Leyland dog Billy rushed to vets after becoming stoned from eating cannabis cookie found near Worden Park

A 6-year-old Bichon Frise is recovering after becoming stoned from a cannabis cookie eaten during a walk in Leyland.

Monday, 16th September 2019, 2:33 pm
Updated Monday, 16th September 2019, 3:33 pm
A dog in Leyland had to be rushed to the vets after eating a cannabis-laced cookie found in the grass near Worden Park on Saturday (September 14)

Sarah Eccles, from Leyland, had to rush Billy to the emergency vets after he gobbled up a cookie laced with cannabis near Worden Park on Saturday (September 14).

Sarah said her and Billy had been on their way home after a walk in Worden Park at around 8pm, when Billy began sniffing at something on a patch of grass in Parkgate Drive.

Before Sarah could pull him away, she said Billy had already 'gulped' down a chunk of the chocolate cookie.

Billy, a 6-year-old Bichon Frise, became extremely stoned and could not stand up, after eating a cookie laced with cannabis on a walk near Worden Park on Saturday (September 14)

Within two hours, little Billy had become "extremely stoned", according to Sarah in a warning to local dog walkers on Facebook.

At around 10pm, Sarah had become frantic with worry after Billy could no longer stand on his feet.

She called the emergency vets who urged Sarah to bring him in immediately.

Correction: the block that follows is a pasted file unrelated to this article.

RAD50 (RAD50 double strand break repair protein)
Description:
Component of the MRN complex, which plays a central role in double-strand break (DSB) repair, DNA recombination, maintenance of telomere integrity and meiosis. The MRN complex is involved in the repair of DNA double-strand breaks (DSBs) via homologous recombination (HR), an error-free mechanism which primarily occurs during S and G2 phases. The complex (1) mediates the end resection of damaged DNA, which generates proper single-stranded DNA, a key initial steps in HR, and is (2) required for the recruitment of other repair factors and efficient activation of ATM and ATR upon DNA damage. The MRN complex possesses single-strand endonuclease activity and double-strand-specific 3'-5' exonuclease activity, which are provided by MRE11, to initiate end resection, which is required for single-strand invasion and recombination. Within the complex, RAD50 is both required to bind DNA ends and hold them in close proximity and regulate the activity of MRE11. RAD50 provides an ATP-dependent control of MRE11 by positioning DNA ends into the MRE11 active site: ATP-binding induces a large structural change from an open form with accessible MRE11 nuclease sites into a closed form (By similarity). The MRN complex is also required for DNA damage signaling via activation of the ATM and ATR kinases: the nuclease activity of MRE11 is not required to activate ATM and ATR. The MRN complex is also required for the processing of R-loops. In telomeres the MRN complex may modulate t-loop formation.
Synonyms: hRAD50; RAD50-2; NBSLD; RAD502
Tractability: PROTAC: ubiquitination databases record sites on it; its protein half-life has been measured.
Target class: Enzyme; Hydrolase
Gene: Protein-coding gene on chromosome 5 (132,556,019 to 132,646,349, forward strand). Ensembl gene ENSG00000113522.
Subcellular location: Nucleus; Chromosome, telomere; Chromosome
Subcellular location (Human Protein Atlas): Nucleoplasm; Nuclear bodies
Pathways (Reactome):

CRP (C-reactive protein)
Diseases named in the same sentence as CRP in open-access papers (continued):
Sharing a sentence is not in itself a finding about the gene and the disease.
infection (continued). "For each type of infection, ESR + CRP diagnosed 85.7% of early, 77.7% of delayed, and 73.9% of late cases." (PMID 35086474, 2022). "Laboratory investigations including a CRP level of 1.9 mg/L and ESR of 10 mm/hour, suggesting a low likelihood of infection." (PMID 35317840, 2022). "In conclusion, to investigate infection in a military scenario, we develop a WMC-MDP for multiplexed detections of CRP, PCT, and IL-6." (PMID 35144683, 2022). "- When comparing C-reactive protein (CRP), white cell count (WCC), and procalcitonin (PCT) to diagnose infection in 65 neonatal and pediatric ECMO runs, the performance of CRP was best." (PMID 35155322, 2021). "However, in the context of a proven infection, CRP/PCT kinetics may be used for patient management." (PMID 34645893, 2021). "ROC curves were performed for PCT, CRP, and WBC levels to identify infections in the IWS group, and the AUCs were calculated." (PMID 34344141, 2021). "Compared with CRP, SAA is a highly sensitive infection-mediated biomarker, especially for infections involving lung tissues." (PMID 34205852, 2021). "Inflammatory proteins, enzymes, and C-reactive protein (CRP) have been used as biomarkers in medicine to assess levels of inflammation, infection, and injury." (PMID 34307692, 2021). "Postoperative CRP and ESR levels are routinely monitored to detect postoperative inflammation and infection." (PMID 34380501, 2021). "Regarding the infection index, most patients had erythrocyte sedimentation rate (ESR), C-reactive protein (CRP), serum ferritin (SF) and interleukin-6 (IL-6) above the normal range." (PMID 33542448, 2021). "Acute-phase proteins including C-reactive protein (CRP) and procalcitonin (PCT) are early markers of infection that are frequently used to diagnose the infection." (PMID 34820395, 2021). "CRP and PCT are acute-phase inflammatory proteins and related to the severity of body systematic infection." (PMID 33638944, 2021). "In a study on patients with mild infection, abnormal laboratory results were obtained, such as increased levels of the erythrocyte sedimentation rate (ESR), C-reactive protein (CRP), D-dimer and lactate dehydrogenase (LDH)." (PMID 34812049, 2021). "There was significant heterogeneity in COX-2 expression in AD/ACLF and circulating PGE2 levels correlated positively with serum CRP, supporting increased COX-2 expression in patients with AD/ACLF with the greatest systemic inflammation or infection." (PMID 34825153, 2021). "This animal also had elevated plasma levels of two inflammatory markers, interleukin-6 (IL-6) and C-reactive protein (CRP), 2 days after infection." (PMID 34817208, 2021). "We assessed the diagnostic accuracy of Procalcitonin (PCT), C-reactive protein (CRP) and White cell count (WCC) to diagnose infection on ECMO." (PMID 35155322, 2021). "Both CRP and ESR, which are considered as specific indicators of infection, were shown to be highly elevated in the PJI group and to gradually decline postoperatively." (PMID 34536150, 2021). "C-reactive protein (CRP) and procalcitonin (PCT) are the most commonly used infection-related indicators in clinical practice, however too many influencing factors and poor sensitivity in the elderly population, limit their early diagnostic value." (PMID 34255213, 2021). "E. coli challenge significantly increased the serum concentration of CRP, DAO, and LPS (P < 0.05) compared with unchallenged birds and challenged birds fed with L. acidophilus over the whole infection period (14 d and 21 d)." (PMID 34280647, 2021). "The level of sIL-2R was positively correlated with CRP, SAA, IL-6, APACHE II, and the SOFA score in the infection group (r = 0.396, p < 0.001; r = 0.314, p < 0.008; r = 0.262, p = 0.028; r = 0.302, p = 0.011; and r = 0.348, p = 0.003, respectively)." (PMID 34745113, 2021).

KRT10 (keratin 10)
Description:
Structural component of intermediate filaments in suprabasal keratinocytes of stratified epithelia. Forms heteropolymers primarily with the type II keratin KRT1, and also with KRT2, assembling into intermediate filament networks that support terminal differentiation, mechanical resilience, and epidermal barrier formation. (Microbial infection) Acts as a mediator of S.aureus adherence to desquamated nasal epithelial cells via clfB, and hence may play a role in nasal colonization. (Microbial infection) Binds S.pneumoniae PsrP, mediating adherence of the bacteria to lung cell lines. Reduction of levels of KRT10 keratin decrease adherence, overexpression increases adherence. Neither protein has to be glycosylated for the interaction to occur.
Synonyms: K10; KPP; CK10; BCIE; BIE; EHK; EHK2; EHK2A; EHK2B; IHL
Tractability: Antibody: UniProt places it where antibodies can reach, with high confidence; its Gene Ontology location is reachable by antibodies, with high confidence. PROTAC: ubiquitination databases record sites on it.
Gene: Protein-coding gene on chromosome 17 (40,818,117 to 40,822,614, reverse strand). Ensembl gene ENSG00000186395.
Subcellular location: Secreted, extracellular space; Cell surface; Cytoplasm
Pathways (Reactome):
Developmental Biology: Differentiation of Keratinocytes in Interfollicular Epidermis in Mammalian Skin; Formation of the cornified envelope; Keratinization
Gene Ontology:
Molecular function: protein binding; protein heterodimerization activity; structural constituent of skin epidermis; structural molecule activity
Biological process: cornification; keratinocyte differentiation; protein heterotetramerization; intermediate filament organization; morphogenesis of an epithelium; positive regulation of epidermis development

"He was fitting and unable to stand", said Sarah.

"I had the foresight to go back down the road and get the biscuit to take to the emergency vets. They said it was laden with cannabis.

"We had to leave him overnight. The vet induced vomiting and his heart rate was slow. He was really poorly."

At around 11pm, Sarah had to say goodnight to Billy and leave him in the care of vets.

She said they had told her that time had been a crucial factor and her quick action had possibly saved Billy's life.

"Fortunately there is a good prognosis and because of our prompt action, he should be OK", said Sarah.

"The stress has been awful."

After leaving her beloved Billy under the supervision of the vets, Sarah said she returned to the spot where he found the cannabis-laced cookie.

Shortly before midnight, Sarah found two cookies - which are commonly referred to as space cakes - hidden in the grass.

It is not known whether the edibles were left there deliberately or not, but Sarah is urging dog owners to remain vigilant.

"People take care. If you see any more, keep your dogs away or seek medical advice immediately."

On Sunday morning (September 15), Sarah picked a confused and groggy Billy up from the vets.

"We collected him from the vets in the morning as they said he was very stressed.

"He’s obviously sleepy and has a couple more lots of medicine to take, but thankfully, he is now on the mend."

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What is a cannabis cookie?

According to national anti-drug service FRANK, it can be difficult to distinguish between regular baked goods and those containing cannabis before consumption.

But they tend to have a slightly green tinge and they can emit a faint cannabis smell.

Most edibles contain a significant amount of THC (the main active ingredient of cannabis), which can induce a wide range of effects, including relaxation, euphoria, increased appetite, fatigue, and anxiety.